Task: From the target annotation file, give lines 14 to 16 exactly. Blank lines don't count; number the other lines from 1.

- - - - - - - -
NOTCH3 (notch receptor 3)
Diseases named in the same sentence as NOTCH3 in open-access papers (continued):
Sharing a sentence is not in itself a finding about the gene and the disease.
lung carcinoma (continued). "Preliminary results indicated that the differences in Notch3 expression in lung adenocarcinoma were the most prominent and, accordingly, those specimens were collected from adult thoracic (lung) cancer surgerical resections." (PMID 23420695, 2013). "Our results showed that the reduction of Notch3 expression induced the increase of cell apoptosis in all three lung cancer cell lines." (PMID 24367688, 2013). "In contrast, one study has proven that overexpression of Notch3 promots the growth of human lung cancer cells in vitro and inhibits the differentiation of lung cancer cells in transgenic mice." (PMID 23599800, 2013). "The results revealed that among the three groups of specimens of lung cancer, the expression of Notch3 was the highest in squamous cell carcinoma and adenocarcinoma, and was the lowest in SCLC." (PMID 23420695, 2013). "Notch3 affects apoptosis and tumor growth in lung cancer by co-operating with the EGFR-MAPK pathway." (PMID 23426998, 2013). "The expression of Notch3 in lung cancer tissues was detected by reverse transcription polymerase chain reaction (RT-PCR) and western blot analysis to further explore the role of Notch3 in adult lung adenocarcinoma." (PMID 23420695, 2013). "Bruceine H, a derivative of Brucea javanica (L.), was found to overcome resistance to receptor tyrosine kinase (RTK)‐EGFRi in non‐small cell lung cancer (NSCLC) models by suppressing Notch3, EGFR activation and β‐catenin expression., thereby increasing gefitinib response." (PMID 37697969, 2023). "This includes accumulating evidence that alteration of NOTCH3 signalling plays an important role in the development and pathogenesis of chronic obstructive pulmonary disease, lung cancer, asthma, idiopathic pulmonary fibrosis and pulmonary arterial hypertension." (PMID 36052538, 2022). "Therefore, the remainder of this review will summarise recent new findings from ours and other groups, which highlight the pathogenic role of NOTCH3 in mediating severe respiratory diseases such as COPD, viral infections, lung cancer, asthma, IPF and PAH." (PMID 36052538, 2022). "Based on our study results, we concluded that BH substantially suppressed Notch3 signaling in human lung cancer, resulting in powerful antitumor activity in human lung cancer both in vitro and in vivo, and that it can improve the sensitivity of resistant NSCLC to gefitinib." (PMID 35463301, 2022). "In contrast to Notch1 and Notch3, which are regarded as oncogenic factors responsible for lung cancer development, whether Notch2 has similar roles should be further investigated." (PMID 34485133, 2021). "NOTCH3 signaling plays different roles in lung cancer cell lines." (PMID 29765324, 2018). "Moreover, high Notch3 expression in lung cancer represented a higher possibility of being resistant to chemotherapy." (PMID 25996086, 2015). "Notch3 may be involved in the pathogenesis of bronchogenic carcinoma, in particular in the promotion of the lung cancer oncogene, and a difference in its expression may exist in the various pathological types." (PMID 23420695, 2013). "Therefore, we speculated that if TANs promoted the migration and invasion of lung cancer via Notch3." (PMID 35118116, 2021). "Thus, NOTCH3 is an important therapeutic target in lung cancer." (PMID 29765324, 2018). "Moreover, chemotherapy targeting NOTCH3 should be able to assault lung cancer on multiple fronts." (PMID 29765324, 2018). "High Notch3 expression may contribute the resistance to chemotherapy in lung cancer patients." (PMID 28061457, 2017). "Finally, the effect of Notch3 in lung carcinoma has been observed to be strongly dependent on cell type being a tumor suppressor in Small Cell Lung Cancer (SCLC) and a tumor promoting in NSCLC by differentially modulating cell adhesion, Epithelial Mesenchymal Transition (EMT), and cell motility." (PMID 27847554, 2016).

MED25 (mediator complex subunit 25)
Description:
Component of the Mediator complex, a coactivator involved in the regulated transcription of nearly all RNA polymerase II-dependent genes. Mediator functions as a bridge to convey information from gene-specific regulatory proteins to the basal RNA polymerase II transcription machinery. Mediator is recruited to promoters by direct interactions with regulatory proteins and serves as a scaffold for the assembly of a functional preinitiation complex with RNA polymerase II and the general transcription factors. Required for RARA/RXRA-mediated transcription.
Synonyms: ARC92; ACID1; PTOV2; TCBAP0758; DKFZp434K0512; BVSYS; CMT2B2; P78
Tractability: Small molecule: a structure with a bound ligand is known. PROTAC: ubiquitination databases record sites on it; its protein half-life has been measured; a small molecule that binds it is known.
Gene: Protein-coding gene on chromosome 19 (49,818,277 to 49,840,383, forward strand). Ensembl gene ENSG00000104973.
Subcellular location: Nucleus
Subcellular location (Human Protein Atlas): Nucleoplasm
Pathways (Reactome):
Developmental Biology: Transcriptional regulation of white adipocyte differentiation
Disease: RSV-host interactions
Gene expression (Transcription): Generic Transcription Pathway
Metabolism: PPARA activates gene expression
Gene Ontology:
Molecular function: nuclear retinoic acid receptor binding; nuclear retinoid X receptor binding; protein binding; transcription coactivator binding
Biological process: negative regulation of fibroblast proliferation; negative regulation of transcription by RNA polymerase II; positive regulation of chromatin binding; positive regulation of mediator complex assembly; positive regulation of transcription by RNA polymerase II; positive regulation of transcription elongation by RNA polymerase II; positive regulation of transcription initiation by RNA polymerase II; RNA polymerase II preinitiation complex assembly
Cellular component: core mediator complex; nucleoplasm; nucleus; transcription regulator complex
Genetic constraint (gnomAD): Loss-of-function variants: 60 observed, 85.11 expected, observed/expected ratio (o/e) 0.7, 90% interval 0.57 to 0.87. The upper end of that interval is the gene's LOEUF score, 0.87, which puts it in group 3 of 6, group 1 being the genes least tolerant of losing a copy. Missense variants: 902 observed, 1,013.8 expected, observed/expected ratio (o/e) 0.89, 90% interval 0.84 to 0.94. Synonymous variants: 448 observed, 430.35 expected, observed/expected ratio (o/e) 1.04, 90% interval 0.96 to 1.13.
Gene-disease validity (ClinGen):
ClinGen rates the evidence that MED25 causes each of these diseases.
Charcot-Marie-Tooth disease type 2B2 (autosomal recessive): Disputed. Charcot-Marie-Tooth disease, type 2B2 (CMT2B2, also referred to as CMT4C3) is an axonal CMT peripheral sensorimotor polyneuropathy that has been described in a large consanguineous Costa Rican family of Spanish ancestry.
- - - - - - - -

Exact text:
Developmental Biology: Transcriptional regulation of white adipocyte differentiation
Disease: RSV-host interactions
Gene expression (Transcription): Generic Transcription Pathway